James Fox

3433 N. 56th St., Phoenix    vecinaphx.com


It’s been a tough few years, but not even a pandemic can slow down the popularity of Vecina, a small-but-mighty eatery located on 56th St. and Indian School Road. With a spectacular view of Camelback and a fun mixture of Mexican-American fusion cuisine, Chef James Fox faced hardships head-on and shows no signs of stopping. Arcadia News caught up with our neighbor to learn where and how he got started. 

When did you know you wanted to be a chef?

When I graduated high school, I was either going to go to college and play football or go to culinary school – I chose culinary school. Owning a restaurant wasn’t really in my mind at that point. After culinary school, I worked at the Hyatt in downtown Phoenix and then worked for Matt Carter at Zinc Bistro. 

In my mid-20s, I had a step-by-step plan of progression. I wanted to be a sous chef by this age, an executive chef at this age, work at a restaurant as an executive chef and have my own menu, you know? In 2012, I helped open a restaurant called Milagro Grill on 44th St. and Indian School with the Macayo family, and that was the first place I’d opened as an exec with my own dishes.

Honestly, I just love food. During football season, I would eat a lot and didn’t want to spend a ton of money on food, so I would make big meals for friends, players and girlfriends later on. I didn’t really know what I was doing, but I took every cooking class I could at my high school. 

Are any of your family members into cooking?

Both of my grandmothers cooked. They were both in Kansas, and I know my great-grandmother cooked a ton of pies and was really into baking. My granny would make fried chicken and pork cutlets a lot. Oh, and this chocolate sheet cake that I still to this day make and love very much. 

In terms of becoming a chef, I just think it was me wanting to try different things. In high school, my friend took me to this place called Ramiro’s [in North Phoenix by Paradise Valley High] and had me try a carne asada burrito, and it was so good – I was like, “why haven’t I ever tried this?” 

My dad would cook pork green chili sometimes and normal, easy things. I guess I was just looking for something different.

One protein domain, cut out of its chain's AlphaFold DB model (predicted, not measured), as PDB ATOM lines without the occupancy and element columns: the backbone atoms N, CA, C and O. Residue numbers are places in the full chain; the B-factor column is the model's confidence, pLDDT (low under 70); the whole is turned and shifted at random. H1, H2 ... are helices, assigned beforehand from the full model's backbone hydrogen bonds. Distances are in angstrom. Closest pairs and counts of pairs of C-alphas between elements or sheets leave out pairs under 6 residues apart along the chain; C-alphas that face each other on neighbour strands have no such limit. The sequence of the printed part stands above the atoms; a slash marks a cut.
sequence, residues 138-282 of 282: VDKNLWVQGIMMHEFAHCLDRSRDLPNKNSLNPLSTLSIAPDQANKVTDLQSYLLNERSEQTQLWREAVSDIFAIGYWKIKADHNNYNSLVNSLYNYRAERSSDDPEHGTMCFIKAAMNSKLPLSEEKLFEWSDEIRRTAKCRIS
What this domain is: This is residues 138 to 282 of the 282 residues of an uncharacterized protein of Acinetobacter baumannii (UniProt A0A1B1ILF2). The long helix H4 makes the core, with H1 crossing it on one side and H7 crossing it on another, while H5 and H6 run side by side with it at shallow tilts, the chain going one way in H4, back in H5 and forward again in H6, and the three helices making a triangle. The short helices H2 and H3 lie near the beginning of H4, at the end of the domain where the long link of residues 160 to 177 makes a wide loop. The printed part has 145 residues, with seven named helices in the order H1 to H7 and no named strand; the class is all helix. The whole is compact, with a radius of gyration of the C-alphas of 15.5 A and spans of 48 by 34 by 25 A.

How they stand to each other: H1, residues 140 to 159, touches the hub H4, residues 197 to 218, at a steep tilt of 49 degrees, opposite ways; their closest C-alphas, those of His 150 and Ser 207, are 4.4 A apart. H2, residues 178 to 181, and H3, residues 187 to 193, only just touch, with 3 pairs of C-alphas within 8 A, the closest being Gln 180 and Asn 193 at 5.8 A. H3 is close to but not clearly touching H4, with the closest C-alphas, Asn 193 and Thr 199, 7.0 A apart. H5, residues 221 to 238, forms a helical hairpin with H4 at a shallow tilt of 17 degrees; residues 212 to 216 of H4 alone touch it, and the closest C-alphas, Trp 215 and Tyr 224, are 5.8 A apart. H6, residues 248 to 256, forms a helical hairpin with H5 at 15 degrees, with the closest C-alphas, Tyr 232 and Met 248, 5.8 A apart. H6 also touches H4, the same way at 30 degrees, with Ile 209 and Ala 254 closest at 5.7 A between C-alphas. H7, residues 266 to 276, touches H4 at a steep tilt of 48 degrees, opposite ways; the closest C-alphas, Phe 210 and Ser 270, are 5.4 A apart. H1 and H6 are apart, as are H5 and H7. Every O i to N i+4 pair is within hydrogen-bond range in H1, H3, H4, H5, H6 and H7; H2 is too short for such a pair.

What was your experience at culinary school like?

I went to Scottsdale Culinary Institute. I was very young and just having fun and learning. Honestly, everything about it was fun. I loved all the cooking – I wasn’t too into the purchasing or stuff like that – I wanted to learn the basics and learn about all the different foods of the world. Catering was fun, and “International” was a really cool class, too. I graduated in 2004.

Was your first job in the restaurant industry?

My very first job was at Peter Piper Pizza. I walked in at 15 and asked if they needed help, and the guy said, “Yep, you can start tonight.” So I started that night as a pizza cutter, literally cutting pizzas for like, $5.50 an hour. 

Have you worked with many different cuisines?

I cooked French with Matt Carter at Zinc; I’ve cooked barbecue; Mexican and Thai food have been a huge influence in my cooking. I love the flavors of Mexico and Thailand; southeast Asian flavors are some of my favorites for sure. 

What’s the toughest part about owning a business?

I would say staffing – especially right now. And consistency, and I think that’s the same with being a chef. It goes hand in hand. It is something every chef/business owner strives for because if you’re not consistent, what’s the point? You can come up with all these great dishes, but if you’re not consistent with them, what are you doing?

…the best part?